Silence no more : domestic violence.
Date of Award
Caspersen School of Graduate Studies
Doctor of Letters
This creative dissertation is divided into two distinct sections. The first section, or scholarly research piece, begins with a definition of domestic violence and identifies that there are four types of abuse: physical abuse, emotional abuse, financial abuse and sexual abuse. Domestic abuse has been around since Adam and Eve, however this paper refers to abuse that has happened within the last century. This paper then takes a historical look at domestic violence. The eleven myths of domestic violence are explored and these myths help to define domestic violence. The myths help diagnose what qualifies as abuse and debunk common misconceptions about intimate partner violence. The first half also explores the question why tell a short story rather than a novel, film or other literary device. There are a plethora of domestic violence stories to choose from, and it is difficult to pick up the newspaper or turn on a newscast without the mention of domestic violence. So why tell more stories? It has been suggested that we need to rework old stories or write new stories using the third person, rebirth plot line to illicit political action, raise awareness and elicit empathy. The second half of this paper focuses on fourteen non-fiction short stories of twelve women and two men who have been the victims of domestic violence. Although all of the stories are based on true stories, names have been changed to protect identities. The majority of the stories are told in third person point of view. .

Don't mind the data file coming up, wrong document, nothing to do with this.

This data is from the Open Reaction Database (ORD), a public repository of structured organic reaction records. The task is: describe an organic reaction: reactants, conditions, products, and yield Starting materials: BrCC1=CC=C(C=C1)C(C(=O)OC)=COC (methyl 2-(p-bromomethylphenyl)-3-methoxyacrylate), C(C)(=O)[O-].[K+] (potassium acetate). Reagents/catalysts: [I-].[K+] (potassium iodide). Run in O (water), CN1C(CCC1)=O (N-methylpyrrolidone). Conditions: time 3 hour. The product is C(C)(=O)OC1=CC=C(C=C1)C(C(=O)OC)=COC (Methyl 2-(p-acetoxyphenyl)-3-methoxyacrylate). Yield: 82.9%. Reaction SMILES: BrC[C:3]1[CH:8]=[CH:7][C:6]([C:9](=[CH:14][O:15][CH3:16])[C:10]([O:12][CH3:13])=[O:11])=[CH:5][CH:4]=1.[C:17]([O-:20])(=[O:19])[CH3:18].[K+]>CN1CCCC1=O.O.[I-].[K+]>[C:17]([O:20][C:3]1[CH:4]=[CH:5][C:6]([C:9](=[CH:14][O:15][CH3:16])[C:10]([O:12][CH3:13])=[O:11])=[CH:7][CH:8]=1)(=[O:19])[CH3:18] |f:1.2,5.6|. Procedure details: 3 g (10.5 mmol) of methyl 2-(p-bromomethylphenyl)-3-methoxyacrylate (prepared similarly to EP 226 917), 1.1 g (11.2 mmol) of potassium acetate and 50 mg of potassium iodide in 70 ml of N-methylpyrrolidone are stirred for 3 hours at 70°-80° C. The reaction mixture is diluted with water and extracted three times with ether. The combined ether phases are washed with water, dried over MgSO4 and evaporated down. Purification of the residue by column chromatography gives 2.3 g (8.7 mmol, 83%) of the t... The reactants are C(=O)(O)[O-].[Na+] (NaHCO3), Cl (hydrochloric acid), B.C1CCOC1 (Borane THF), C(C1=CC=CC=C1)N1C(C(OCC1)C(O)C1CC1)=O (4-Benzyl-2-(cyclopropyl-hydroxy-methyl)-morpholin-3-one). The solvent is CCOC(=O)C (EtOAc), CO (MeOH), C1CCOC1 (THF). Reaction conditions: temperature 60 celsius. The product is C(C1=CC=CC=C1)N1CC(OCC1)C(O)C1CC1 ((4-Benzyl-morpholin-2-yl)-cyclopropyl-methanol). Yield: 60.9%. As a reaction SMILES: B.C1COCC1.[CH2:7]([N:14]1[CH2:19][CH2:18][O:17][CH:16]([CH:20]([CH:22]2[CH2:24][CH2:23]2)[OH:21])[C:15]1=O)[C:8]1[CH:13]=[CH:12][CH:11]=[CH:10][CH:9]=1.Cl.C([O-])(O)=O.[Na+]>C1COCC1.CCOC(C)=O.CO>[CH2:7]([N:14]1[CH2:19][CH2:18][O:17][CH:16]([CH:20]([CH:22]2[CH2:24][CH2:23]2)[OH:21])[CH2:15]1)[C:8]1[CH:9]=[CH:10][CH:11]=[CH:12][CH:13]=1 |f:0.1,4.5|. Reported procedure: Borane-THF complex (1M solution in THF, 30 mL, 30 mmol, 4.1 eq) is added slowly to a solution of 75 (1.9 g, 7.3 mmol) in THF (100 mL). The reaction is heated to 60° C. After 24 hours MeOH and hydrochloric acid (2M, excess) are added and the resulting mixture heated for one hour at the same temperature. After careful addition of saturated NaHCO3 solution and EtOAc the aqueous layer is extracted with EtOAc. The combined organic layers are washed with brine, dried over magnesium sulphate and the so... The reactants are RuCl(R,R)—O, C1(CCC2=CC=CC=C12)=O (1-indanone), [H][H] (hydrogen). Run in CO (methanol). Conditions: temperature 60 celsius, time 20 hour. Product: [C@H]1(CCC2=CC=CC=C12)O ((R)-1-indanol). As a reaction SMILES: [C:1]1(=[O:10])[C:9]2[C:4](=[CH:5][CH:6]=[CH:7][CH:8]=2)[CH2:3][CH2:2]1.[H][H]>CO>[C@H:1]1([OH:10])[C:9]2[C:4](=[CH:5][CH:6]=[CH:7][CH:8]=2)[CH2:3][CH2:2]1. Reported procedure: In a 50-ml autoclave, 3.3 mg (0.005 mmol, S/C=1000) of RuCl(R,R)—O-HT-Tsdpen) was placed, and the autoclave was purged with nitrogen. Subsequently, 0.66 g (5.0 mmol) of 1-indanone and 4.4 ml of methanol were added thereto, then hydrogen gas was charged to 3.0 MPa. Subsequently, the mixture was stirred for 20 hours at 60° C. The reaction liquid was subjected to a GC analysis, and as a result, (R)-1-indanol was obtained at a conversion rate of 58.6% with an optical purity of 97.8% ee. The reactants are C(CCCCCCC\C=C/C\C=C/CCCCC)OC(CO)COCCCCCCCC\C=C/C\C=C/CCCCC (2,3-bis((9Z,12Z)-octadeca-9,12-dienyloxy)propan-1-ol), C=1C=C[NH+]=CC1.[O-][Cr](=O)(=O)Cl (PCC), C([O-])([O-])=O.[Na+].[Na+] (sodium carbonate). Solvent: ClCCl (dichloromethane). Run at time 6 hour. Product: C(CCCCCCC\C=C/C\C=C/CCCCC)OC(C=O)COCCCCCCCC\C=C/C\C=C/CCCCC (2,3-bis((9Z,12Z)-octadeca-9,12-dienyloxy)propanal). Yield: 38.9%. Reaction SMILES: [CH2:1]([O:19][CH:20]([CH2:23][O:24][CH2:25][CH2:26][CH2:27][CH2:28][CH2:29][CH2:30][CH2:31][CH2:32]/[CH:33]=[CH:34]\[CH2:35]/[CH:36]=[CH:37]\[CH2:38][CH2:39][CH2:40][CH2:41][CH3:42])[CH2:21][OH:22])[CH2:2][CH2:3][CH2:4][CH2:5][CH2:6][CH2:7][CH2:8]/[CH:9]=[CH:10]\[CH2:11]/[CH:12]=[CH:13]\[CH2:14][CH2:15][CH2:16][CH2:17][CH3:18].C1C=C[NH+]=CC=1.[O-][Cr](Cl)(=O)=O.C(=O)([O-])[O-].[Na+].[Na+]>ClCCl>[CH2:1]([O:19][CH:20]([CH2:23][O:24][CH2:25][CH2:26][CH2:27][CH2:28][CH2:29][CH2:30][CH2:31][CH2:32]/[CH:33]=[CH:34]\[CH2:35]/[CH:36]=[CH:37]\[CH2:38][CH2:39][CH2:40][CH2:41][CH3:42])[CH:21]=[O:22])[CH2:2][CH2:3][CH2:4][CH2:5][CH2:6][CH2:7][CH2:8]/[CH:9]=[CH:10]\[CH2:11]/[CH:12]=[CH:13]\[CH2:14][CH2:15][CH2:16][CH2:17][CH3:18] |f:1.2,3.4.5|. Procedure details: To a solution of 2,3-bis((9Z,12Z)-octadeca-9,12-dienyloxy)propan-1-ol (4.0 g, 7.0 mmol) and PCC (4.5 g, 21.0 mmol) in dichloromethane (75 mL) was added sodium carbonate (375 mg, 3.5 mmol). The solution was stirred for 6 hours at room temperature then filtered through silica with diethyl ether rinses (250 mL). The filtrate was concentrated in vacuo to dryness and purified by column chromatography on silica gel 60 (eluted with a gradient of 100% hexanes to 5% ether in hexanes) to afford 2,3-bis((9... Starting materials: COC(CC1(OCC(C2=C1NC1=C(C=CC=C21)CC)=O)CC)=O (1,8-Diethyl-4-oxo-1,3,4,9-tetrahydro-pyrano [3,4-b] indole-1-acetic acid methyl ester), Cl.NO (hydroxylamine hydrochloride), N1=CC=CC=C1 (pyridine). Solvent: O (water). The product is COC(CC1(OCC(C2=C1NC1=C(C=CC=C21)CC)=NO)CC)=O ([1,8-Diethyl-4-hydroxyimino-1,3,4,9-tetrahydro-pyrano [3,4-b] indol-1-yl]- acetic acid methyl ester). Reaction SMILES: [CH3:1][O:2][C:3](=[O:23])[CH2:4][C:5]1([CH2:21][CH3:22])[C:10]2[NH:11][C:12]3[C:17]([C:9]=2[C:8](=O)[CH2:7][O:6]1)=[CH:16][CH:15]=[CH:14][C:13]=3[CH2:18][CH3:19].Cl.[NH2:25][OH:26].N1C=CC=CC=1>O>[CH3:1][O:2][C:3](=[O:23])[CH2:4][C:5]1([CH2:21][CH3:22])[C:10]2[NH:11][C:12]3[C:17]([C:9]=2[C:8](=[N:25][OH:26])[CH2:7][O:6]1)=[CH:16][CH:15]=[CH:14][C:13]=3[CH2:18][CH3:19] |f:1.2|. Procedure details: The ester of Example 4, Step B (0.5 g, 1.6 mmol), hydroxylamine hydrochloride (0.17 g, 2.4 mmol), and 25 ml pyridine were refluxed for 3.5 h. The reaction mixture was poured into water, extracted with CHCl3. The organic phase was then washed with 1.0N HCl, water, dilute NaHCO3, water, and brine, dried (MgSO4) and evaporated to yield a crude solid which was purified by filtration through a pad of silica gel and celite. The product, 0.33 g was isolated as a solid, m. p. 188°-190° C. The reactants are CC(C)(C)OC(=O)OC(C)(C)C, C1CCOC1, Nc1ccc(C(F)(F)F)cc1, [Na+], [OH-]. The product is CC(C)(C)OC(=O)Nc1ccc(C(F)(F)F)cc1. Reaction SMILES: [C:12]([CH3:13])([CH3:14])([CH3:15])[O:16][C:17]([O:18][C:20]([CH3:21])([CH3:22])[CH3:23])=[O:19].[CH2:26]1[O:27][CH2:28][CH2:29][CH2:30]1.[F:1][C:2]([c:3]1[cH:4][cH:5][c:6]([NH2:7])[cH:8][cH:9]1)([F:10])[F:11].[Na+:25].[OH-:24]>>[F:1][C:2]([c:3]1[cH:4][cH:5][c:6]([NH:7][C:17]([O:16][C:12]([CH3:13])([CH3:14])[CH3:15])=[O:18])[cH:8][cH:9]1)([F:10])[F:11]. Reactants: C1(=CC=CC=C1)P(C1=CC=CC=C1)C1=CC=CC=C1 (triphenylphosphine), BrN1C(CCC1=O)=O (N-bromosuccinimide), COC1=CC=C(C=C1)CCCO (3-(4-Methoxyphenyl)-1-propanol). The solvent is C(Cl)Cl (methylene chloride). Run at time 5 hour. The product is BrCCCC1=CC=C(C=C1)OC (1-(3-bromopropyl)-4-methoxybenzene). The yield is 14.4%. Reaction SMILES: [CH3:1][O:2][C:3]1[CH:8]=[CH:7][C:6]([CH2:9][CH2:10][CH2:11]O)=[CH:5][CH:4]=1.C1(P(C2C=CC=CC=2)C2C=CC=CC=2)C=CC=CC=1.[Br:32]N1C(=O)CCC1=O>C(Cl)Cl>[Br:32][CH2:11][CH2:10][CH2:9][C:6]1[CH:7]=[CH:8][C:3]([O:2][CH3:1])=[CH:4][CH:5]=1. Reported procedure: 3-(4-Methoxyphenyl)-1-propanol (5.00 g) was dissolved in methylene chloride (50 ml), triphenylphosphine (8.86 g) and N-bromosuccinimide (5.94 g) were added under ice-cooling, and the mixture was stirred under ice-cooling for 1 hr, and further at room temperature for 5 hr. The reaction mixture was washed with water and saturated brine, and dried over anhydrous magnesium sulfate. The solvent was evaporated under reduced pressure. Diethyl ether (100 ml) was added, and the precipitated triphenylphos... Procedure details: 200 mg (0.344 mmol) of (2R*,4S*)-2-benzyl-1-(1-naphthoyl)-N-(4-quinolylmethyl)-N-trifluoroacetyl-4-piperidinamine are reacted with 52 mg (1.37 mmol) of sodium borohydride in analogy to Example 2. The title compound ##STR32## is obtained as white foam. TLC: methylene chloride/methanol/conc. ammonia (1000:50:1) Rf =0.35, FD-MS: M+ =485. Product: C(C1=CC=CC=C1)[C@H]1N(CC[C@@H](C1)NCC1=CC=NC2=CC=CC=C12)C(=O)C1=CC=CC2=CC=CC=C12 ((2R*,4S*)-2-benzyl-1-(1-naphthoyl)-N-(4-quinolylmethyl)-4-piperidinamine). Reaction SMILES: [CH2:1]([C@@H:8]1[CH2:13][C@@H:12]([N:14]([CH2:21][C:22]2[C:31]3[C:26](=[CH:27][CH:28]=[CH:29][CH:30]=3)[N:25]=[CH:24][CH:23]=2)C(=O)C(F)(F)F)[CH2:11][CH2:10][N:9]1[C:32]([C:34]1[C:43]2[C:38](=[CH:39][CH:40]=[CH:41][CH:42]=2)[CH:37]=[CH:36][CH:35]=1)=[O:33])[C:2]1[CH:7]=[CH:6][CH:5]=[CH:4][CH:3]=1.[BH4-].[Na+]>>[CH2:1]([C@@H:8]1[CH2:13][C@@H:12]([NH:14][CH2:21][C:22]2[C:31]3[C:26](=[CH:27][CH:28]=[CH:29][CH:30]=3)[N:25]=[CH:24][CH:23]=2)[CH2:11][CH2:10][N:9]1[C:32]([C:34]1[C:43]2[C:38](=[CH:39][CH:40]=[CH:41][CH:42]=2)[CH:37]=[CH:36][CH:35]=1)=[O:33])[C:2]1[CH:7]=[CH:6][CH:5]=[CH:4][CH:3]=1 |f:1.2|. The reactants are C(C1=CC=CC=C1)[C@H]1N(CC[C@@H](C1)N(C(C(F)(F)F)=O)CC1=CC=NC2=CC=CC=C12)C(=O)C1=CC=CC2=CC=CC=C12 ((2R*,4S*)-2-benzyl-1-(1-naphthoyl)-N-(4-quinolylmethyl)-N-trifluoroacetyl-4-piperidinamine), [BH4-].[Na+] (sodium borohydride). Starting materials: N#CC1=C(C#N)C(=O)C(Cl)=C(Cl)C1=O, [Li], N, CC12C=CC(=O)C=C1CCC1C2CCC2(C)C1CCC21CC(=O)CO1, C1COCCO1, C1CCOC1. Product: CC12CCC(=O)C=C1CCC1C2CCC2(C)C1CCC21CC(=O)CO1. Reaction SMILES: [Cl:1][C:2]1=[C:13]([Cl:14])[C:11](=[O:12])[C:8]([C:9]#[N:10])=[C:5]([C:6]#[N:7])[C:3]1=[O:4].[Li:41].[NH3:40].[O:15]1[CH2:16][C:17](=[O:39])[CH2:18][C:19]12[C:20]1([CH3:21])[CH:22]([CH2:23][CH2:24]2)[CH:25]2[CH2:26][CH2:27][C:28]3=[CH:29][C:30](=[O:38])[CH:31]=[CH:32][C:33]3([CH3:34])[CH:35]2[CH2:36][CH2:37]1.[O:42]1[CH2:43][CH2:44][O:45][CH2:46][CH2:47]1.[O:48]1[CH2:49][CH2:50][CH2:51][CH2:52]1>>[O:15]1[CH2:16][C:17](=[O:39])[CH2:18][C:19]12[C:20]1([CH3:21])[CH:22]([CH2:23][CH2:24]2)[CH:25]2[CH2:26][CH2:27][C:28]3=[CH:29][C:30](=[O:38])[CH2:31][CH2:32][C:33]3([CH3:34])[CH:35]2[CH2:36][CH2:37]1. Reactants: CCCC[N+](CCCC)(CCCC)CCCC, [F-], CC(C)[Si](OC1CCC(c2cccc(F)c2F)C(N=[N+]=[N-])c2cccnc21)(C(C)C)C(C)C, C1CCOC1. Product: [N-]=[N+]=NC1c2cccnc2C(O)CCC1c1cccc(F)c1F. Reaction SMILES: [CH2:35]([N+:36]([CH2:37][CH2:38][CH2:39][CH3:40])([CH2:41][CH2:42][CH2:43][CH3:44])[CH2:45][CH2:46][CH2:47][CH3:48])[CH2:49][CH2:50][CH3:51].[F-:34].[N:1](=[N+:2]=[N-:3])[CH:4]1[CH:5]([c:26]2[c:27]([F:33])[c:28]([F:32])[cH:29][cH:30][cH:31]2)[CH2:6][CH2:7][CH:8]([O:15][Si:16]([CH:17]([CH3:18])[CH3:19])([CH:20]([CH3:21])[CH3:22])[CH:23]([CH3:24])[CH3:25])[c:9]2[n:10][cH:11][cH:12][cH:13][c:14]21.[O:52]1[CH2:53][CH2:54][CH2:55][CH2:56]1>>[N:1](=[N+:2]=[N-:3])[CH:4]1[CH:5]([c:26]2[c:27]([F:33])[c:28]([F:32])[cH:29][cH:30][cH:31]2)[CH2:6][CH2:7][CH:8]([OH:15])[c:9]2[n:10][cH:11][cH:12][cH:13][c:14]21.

Morse, Jeannine Connelly, "Silence no more : domestic violence." (2015). Drew Theses and Dissertations. 120.